March 19, 2015
- IRS Extends Nondiscrimination Relief for Frozen Defined Benefit Plans through 2016
- House Committee Discusses Upcoming Fiduciary Rule, DOL Budget Request
- Third Circuit Affirms Lower Court Decision in Favor of Plan Participants, Disregarding ‘Legal Deference’ Principle
IRS Extends Nondiscrimination Relief for Frozen Defined Benefit Plans through 2016
In Notice 2015-28, released on March 19, the Internal Revenue Service (IRS) extended through 2016 relief from the imposition of certain nondiscrimination rules on defined benefit pension plans that have been closed to new hires. The Council had requested an extension in a January 12 letter to the IRS.
The new notice effectively adds one additional year to the relief provided under IRS Notice 2014-5, issued in December 2013. Under the extended guidance, plans may be tested together (or “aggregated”) on a benefits basis for plan years beginning before January 1, 2017, if (1) the plans qualify for testing in 2013, based on meeting the “primarily defined benefit in character” rule or “broadly available” in the plan year beginning in 2013, or (2) the defined benefit (DB) plan passes nondiscrimination on its own in 2013. This allows plans that did not already have a problem to aggregate the defined benefit and defined contribution plans for testing purposes in their 2014 and 2015 (and now 2016) plan years, even if they would not have met the test in those plan years. To qualify for the temporary relief, the “soft freeze” amendment had to be in place by December 13, 2013.
The Council filed written comments with the IRS in response to the prior issuance of relief, urging the agency to address the inadvertent effects of ERISA’s nondiscrimination rules on plans that attempt to grandfather participants from changes in a defined benefit plan. The Council has also offered a proposal, outlined in a May 2013 letter to the U.S. Treasury Department, that would permanently address the problem.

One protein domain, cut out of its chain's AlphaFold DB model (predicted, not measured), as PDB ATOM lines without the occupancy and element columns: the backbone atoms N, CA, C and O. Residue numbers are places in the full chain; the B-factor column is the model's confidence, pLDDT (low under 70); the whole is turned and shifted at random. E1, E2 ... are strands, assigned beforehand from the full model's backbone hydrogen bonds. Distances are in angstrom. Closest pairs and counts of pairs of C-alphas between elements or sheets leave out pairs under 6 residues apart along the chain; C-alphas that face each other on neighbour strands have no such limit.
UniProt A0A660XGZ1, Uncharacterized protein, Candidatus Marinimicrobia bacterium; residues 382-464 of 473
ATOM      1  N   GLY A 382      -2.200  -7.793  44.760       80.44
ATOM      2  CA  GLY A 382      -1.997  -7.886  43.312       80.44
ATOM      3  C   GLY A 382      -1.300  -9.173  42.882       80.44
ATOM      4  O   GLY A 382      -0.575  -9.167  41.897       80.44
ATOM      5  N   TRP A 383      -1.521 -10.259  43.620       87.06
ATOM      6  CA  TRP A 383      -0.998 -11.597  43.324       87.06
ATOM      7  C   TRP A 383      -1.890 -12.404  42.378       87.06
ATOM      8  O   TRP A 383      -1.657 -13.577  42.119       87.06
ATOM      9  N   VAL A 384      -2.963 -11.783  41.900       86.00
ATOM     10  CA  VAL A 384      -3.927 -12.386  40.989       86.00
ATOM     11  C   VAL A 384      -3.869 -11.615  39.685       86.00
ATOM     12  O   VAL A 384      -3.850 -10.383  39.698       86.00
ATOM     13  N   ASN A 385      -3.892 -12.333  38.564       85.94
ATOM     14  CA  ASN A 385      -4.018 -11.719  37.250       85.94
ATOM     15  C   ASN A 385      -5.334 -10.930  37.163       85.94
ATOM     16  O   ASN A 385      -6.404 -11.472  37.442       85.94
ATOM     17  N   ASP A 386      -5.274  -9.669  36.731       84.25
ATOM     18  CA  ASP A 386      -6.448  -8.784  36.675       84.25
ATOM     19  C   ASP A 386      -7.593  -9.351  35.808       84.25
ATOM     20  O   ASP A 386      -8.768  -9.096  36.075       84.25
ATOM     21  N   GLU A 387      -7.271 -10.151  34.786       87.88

The Council is pleased that IRS has extended this relief, but we will continue to work with administration officials to address this issue on a permanent basis through formal guidance while also pursuing a legislative fix to the problem. In the previous session of Congress, Senators Benjamin Cardin (D-MD) and Rob Portman (R-OH) of the U.S. Senate Finance Committee, and Representatives Pat Tiberi (R-OH) and Richard Neal (D-MA) of the U.S. House of Representatives Ways and Means Subcommittee on Select Revenue Measures, introduced legislation (the Retirement Security Preservation Act (S. 2855)/H.R. 5381) that would have affirmed that a defined benefit plan does not fail the nondiscrimination rules, or the minimum participation requirement, provided the composition of the closed class of participants in the plan meets certain requirements (See the October 7, 2014, Benefits Byte story). The Council has prepared a set of talking points on the issue, and wrote letters to Portman and Cardin and Tiberi and Neal expressing strong support for the legislation. Similar legislation has not yet been introduced in the current Congress.
House Committee Discusses Upcoming Fiduciary Rule, DOL Budget Request
In a March 18 hearing, the U.S. House of Representatives Education and the Workforce Committee examined the Fiscal Year 2016 federal budget proposal for the U.S. Department of Labor (DOL). During the hearing, the committee heard testimony from DOL Secretary Thomas E. Perez and discussed the forthcoming proposed rule expanding the definition of the term “fiduciary.”
The DOL recently submitted to the Office of Management and Budget (OMB) a revised version of the “conflict of interest” rule expanding the definition of the term “fiduciary.” The re-proposed rule is expected to expand significantly the definition of the term “fiduciary” with respect to investment advice provided in conjunction with defined benefit pension plans, defined contribution retirement savings plans and individual retirement accounts (IRAs). Generally, the proposal is intended to protect participants from conflicts of interest and self-dealing. (See the February 23 Benefits Byte for additional details.